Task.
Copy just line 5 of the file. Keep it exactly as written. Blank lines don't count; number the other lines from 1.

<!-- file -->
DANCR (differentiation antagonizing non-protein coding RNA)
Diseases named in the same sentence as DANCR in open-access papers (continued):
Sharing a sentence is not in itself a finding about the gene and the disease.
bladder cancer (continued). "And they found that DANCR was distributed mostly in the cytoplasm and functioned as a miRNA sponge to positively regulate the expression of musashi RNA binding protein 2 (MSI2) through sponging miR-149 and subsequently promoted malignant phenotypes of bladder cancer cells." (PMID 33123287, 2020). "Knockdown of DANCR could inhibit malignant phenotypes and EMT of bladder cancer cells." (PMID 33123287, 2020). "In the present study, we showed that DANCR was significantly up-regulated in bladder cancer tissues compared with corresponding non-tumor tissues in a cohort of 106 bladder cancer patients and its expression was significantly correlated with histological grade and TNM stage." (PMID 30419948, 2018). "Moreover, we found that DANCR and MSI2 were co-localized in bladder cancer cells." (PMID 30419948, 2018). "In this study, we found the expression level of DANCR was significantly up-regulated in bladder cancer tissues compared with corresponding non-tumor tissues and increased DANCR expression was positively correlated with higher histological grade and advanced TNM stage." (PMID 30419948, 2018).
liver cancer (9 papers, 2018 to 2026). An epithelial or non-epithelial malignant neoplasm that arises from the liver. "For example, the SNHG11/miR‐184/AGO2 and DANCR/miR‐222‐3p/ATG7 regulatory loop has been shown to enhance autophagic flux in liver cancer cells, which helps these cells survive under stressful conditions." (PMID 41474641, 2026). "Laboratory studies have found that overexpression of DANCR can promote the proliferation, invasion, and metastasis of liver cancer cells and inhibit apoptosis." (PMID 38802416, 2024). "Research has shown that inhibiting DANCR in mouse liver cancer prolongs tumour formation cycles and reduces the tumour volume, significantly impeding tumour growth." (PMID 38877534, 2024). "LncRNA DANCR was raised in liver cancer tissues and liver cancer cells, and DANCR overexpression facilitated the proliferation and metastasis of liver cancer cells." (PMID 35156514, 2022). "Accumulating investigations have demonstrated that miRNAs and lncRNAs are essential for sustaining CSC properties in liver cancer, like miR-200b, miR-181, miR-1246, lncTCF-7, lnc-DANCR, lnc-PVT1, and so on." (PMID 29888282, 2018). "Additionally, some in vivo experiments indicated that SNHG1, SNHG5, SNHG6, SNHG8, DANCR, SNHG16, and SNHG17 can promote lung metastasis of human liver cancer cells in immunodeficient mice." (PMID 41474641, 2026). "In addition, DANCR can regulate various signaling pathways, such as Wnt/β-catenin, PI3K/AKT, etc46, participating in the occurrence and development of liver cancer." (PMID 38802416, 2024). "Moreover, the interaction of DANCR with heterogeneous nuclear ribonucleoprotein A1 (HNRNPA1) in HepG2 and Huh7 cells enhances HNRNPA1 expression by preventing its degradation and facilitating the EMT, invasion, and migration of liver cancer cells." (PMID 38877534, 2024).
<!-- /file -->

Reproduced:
liver cancer (9 papers, 2018 to 2026). An epithelial or non-epithelial malignant neoplasm that arises from the liver. "For example, the SNHG11/miR‐184/AGO2 and DANCR/miR‐222‐3p/ATG7 regulatory loop has been shown to enhance autophagic flux in liver cancer cells, which helps these cells survive under stressful conditions." (PMID 41474641, 2026). "Laboratory studies have found that overexpression of DANCR can promote the proliferation, invasion, and metastasis of liver cancer cells and inhibit apoptosis." (PMID 38802416, 2024). "Research has shown that inhibiting DANCR in mouse liver cancer prolongs tumour formation cycles and reduces the tumour volume, significantly impeding tumour growth." (PMID 38877534, 2024). "LncRNA DANCR was raised in liver cancer tissues and liver cancer cells, and DANCR overexpression facilitated the proliferation and metastasis of liver cancer cells." (PMID 35156514, 2022). "Accumulating investigations have demonstrated that miRNAs and lncRNAs are essential for sustaining CSC properties in liver cancer, like miR-200b, miR-181, miR-1246, lncTCF-7, lnc-DANCR, lnc-PVT1, and so on." (PMID 29888282, 2018). "Additionally, some in vivo experiments indicated that SNHG1, SNHG5, SNHG6, SNHG8, DANCR, SNHG16, and SNHG17 can promote lung metastasis of human liver cancer cells in immunodeficient mice." (PMID 41474641, 2026). "In addition, DANCR can regulate various signaling pathways, such as Wnt/β-catenin, PI3K/AKT, etc46, participating in the occurrence and development of liver cancer." (PMID 38802416, 2024). "Moreover, the interaction of DANCR with heterogeneous nuclear ribonucleoprotein A1 (HNRNPA1) in HepG2 and Huh7 cells enhances HNRNPA1 expression by preventing its degradation and facilitating the EMT, invasion, and migration of liver cancer cells." (PMID 38877534, 2024).